The relative effectiveness of periosteal pecking combined with therapeutic ultrasound compared to therapeutic ultrasound in the treatment of medial tibial stress syndrome type II
Robertson, Moira Eleanora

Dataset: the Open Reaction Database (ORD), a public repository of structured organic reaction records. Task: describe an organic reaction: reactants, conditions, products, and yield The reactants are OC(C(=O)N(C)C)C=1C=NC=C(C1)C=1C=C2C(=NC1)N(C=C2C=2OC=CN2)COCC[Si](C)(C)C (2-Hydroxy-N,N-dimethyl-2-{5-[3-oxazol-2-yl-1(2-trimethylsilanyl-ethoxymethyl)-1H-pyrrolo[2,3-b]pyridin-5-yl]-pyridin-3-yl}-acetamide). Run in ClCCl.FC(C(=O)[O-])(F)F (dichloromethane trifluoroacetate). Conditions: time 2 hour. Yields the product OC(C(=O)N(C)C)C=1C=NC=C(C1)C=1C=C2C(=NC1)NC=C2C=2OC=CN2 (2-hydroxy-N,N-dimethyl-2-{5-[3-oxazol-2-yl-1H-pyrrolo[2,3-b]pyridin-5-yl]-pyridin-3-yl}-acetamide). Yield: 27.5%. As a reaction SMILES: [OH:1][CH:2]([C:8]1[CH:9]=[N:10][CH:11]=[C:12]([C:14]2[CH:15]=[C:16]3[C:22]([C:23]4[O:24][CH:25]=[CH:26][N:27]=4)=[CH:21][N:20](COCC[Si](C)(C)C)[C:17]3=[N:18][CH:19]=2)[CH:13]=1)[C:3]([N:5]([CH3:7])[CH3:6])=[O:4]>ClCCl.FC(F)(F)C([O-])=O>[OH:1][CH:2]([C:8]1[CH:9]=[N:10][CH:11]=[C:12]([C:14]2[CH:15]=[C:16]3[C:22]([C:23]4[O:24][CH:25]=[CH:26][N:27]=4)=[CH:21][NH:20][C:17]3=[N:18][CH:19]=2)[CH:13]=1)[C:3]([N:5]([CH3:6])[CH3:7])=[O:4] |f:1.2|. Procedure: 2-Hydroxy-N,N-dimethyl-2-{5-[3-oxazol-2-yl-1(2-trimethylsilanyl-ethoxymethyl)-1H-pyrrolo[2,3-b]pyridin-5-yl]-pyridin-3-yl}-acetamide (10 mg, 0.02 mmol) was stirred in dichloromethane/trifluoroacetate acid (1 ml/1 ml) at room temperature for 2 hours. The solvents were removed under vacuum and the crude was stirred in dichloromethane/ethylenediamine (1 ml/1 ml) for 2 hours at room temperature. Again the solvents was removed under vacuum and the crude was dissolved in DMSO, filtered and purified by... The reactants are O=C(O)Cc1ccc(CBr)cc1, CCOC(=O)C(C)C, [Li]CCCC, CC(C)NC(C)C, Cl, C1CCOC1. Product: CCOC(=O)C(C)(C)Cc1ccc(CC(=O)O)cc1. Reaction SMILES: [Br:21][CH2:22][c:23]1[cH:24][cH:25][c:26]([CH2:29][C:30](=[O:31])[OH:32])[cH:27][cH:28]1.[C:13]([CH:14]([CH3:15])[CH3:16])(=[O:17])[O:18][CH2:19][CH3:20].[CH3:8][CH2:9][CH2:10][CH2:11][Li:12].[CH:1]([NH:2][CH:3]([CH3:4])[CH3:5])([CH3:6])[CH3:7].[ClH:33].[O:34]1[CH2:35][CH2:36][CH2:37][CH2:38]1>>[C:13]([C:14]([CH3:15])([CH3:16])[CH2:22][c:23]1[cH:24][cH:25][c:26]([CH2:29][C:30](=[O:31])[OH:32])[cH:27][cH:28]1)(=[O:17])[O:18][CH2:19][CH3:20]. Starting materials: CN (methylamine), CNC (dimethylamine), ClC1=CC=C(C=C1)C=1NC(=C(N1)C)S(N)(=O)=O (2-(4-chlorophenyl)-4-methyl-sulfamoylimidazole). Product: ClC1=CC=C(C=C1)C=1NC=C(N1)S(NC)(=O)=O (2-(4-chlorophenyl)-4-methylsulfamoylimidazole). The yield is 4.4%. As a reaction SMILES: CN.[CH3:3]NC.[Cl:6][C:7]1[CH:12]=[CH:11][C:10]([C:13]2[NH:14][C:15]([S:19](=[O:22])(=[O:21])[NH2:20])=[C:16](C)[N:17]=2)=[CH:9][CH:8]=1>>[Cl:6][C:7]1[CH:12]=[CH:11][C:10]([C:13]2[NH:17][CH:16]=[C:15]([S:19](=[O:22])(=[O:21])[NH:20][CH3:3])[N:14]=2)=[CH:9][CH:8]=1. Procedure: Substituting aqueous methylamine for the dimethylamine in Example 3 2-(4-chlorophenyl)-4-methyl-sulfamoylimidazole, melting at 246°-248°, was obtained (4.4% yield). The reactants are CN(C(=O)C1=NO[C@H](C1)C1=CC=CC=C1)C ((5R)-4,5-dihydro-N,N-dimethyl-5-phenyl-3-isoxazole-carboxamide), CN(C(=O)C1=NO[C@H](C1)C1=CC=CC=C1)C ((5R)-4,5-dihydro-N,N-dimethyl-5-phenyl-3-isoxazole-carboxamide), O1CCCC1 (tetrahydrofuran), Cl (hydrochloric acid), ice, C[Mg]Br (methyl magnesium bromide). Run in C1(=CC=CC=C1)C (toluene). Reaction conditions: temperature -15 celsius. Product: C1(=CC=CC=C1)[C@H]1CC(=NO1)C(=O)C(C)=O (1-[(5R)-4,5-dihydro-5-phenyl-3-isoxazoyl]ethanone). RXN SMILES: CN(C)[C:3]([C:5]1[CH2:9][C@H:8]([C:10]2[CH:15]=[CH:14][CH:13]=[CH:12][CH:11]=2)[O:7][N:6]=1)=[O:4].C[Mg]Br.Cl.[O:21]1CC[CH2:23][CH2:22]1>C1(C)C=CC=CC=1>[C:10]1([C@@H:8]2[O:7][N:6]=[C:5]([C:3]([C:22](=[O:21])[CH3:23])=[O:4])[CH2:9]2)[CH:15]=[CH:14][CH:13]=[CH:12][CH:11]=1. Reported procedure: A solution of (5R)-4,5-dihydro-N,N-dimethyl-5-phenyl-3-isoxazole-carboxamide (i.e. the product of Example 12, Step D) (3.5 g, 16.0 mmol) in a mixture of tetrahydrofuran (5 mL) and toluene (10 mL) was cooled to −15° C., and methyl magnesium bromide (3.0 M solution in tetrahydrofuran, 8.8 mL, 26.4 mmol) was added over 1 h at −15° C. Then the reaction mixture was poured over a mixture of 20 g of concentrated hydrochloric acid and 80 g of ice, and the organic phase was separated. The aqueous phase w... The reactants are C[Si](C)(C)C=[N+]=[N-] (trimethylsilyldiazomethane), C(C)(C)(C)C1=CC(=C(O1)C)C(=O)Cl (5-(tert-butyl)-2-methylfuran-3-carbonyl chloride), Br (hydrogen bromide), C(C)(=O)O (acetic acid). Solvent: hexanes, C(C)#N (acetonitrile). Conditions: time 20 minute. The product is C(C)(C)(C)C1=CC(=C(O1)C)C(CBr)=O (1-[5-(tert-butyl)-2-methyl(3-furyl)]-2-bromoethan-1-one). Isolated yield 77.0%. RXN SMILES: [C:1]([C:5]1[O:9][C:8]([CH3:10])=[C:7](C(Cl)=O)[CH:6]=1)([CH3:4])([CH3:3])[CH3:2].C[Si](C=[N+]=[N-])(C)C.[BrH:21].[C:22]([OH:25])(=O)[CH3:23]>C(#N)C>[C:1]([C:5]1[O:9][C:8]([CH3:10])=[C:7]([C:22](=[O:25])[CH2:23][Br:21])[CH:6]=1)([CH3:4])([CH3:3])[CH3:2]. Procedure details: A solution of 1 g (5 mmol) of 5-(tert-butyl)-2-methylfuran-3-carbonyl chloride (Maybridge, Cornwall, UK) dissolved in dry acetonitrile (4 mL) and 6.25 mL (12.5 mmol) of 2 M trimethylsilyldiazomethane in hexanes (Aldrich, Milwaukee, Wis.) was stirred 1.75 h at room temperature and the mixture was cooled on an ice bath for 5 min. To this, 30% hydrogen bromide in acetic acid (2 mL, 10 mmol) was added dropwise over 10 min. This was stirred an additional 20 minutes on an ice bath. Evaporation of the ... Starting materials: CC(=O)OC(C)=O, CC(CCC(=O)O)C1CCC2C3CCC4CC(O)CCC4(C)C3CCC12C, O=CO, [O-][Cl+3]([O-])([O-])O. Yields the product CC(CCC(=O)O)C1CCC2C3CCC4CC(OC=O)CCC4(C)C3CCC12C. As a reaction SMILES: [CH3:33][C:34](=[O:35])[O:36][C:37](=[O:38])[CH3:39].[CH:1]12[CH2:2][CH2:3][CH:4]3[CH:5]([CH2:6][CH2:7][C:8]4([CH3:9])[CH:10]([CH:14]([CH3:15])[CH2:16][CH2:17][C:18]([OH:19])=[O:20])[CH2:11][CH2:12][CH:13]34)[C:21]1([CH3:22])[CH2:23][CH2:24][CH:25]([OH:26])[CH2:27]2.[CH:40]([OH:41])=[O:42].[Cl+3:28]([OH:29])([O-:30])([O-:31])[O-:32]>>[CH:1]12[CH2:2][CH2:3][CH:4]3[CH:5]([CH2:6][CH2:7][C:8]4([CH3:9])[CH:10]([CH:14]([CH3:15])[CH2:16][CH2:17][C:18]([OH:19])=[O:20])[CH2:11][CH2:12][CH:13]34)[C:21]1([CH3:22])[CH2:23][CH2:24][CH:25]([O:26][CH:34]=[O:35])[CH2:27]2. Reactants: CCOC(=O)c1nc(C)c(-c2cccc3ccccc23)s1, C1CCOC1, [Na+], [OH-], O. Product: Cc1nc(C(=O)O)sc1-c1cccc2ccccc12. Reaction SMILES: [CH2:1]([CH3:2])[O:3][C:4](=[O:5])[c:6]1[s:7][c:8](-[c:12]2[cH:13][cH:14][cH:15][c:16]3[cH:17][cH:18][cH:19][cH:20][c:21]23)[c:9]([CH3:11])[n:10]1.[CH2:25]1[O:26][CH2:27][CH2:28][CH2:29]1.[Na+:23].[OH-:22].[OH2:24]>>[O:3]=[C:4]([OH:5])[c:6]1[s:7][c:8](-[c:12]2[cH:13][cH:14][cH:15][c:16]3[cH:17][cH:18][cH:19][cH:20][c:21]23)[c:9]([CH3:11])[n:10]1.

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Medial Tibial Stress Syndrome Type II (MTSS), otherwise known as shin splints, accounts for approximately 13% of injuries in American runners. Van Mechelen (1992) reported that 37-57% of recreational runners experience an injury over the course of a year, from which 54-75% of all injuries are caused by overuse. The American Medical Association defines shin splints as “pain and discomfort in the leg from repetitive activity on hard surfaces, or due to forceful, excessive use of foot flexors. The diagnosis should be limited to musculoskeletal inflammations excluding stress fractures and ischemic disorders.” (Thacker et al., 2002) Treatment protocols vary from biomechanical interventions (orthotics), to non-steroidal anti-inflammatory drugs and modalities such as ultrasound all with varying degrees of success (Noakes, 2001). Apart from therapeutic interventions it is the overriding symptom of pain, which patients are left with (Noakes, 2001). A therapeutic intervention called periosteal pecking has received increased interest with regards to symptomatic treatment of shin splints. Periosteal pecking is a form of *dry needling in which the tip of the needle contacts the periosteum (Raso,1997). The aim of this study is to establish the effect of periosteal pecking in the clinical setting with and against that of an established intervention, namely therapeutic ultrasound.